Wine Words: Oak

published Apr 30, 2012
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We hear the word ‘oak’ mentioned frequently regarding wine. But what does it mean when we say that a wine is oaked? Are there different types of oak? And how does oak influence the flavors and taste of a wine?

Read on for a basic explanation of what oak means in relation to wine!

There is a strong affinity between wine and oak. Oak is a watertight hardwood. It has long been recognized as a very suitable vessel for both fermenting and storing wine. As well as imparting the various aromas and flavors that we associate with an oaked wine such as vanilla, spice, smoke, clove etc., it also works behind the scenes, in the sense that it helps to naturally clarify and stabilize wines.

Types of Oak: Provenance, Toast, New vs. Old and Size
The species of oak that is suited to wine is white oak, of which the two most important and used types are French Oak and American Oak. American oak tends to impart a more obvious vanilla, sweet spice note to wine. However, it is not as simple as just that.

A second factor is the ‘toast level’s the oak, which can be high, medium or light. The higher the toast level the stronger the aromatic and flavor influence on the wine.

A third influencing factor on the wine is whether the oak is new or used. New oak imparts the strongest influence. Second pass, third pass and older barrels impart little to negligible flavor to a wine. Producers use older barrels for structural and textural reasons rather than flavor influencers.

A final factor to consider is the size of the barrel. Wine fermented and/or matured in small barrels known as ‘barriques’, will have more oak influence than a wine in a larger oak cask.

Wine producers spend a lot of time each year working out the ‘ideal’ oak regime for their wine. It usually involves a complex combination of different types of oak, different toast levels, different barrel sizes, different coopers and a careful mix of new and old.

Oak Fermentation and Oak Maturation
We more often see the words “barrel fermented” on white wines rather than red. The term barrel fermented usually refers to a wine being fermented in small barrique-sized oak barrels (60 US gallons / 225 liters). It is difficult and messy to barrel ferment red wines in barrique (though some do it), because you have all the skins and seeds debris to deal with and remove from the barrel’s small bung hole! You do not have this problem with white wines as they are fermented off the skins. Oak fermenters for red wine are significantly larger in size (5,000 gallons)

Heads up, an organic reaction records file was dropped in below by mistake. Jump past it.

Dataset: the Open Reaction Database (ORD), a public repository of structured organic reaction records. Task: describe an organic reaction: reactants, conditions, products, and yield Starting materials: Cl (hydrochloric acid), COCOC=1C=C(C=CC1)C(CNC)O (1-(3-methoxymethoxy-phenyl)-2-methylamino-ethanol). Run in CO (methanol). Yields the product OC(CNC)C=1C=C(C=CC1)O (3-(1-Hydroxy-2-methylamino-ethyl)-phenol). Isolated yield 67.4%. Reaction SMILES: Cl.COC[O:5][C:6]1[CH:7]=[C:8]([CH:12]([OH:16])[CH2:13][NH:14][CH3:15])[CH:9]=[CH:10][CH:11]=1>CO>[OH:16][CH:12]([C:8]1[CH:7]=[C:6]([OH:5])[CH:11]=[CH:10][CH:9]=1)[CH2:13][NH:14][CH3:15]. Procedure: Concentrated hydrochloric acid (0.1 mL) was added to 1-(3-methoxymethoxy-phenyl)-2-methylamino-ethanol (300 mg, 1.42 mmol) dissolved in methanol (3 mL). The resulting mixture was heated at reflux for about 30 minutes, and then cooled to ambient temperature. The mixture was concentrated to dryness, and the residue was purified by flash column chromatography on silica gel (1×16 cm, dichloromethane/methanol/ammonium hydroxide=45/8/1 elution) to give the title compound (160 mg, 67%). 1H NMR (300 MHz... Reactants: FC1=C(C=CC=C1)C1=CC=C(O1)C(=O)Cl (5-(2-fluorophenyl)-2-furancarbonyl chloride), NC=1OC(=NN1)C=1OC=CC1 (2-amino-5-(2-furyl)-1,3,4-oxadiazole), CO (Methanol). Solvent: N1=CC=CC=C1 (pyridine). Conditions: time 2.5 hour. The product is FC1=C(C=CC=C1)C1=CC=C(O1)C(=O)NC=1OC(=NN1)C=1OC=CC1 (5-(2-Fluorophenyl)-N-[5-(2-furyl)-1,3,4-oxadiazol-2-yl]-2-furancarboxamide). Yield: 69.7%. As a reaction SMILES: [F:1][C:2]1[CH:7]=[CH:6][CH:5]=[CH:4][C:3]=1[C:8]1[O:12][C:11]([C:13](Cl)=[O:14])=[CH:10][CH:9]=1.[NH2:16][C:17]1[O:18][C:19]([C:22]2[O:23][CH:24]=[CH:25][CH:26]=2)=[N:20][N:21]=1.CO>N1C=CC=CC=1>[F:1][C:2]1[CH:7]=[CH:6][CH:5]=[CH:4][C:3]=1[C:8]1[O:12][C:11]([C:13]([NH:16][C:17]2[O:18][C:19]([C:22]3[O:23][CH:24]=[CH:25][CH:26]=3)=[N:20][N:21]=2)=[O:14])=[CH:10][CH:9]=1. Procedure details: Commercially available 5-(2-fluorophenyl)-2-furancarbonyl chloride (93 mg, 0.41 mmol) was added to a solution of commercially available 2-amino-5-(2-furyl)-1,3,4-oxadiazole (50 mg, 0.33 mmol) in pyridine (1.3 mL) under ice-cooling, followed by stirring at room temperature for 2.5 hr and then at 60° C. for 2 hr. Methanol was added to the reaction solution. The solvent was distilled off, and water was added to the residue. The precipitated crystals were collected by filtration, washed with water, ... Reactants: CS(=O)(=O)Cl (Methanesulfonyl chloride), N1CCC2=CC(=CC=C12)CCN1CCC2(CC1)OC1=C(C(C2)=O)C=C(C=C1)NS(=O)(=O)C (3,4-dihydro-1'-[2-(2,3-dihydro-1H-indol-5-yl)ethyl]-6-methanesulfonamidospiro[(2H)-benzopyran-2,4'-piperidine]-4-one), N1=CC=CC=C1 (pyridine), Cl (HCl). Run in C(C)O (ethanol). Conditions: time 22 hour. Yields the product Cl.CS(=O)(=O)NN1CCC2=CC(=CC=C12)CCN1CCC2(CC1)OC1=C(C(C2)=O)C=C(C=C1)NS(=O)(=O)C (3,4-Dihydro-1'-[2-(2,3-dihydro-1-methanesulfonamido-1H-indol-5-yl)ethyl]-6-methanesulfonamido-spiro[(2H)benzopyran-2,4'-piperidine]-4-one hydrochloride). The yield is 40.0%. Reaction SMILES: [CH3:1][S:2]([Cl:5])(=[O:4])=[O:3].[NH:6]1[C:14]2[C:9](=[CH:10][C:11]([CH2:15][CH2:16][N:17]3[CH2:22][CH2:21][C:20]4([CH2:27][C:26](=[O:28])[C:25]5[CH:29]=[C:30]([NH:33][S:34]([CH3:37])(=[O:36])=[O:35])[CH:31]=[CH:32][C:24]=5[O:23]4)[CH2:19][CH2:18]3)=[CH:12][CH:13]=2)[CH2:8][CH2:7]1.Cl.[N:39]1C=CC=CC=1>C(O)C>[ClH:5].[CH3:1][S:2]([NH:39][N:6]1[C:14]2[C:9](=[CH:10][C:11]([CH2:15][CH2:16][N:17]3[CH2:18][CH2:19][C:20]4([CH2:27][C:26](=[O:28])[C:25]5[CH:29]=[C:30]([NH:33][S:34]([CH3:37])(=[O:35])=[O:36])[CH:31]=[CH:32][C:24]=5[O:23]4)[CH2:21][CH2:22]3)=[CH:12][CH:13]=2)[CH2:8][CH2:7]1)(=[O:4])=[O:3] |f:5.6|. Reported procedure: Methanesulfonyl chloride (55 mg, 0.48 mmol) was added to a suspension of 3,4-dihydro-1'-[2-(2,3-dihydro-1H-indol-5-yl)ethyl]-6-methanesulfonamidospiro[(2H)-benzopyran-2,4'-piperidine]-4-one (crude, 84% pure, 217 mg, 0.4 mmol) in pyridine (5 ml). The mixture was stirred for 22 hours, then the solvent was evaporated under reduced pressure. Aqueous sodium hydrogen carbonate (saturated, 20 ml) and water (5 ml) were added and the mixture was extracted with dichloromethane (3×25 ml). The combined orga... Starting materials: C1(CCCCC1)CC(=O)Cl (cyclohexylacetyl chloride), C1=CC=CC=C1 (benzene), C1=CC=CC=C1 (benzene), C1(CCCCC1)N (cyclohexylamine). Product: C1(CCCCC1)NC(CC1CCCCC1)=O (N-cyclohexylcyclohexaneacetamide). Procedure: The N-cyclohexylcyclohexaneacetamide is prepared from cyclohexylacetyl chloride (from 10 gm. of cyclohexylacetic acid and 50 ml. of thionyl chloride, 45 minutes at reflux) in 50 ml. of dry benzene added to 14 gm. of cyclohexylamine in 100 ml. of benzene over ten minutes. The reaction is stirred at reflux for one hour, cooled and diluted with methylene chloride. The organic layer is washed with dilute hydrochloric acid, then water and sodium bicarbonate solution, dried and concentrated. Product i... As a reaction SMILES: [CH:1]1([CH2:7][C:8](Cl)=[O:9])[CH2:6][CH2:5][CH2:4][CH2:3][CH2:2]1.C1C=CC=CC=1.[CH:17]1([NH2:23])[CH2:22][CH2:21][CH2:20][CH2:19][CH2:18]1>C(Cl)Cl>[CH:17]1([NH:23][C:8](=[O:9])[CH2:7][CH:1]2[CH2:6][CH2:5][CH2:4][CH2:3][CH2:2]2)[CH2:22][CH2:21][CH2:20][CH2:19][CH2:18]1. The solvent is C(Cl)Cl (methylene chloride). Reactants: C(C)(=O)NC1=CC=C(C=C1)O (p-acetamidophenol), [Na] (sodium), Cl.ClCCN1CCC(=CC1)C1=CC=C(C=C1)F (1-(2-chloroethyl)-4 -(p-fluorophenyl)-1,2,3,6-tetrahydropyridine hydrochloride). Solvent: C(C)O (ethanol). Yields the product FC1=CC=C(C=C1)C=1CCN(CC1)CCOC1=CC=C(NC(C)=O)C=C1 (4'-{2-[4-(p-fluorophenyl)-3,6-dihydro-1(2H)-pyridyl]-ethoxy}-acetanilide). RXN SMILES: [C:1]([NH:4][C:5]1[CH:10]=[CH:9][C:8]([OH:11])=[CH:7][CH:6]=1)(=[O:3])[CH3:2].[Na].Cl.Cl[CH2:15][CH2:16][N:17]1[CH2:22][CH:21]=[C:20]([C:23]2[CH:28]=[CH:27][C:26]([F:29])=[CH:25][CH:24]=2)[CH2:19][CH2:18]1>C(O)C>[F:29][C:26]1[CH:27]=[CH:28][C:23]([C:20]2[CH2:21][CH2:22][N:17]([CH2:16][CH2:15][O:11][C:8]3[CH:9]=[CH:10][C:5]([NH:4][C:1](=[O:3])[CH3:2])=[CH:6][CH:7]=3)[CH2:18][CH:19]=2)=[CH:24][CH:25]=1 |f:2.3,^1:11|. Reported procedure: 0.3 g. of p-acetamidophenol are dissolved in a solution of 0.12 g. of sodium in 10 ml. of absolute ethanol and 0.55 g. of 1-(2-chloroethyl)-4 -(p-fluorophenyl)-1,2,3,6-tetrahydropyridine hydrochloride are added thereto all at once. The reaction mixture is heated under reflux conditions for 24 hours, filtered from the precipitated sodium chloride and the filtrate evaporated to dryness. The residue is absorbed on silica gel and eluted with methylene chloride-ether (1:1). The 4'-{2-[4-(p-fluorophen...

As well as the aroma and flavor influence imparted based on the factors of provenance, age, toast and size of the oak barrel, fermenting wine in barrel enhances the texture and structure of the wine, and you have less overt primary fruit aromas.

Most red wines and many white wines spend some maturation time in oak after fermentation and before bottling. Oak maturation, helps create additional complexities in the wine, as the compounds in the wine interact with the compounds of the oak. In red wines, oak maturation helps fix color and soften tannins.

Oak Barrels Are Expensive! Enter the Barrel Alternative: Chips and Staves
Oak barrels are expensive, far too expensive to justify using when making a high volume wine that will retail for under $10. Enter the barrel alternative. Barrel alternatives come in the form of staves or chips. Staves are oak planks that are attached to the insides of stainless steel tanks, to emulate some of the flavor and mouth feel influence of a barrel. Oak chips, which are smaller pieces of oak, are usually added to the juice before fermentation. As with barrels, oak chips and staves come in all sorts of permutations and combinations in terms of toast level and provenance.

Oak Influence: Balance is Key
The use of oak when making wine is supposed to have an enhancing influence, not an overpowering one, masking the fruit. Balance and integration are key, which is why winemakers spend so much time working out the perfect oak regime for each wine in each vintage.

Mary Gorman-McAdams, MW (Master of Wine), is a New York based wine educator, freelance writer and consultant.

(Image: Underlying image by Sadovnikova Olga/Shutterstock)

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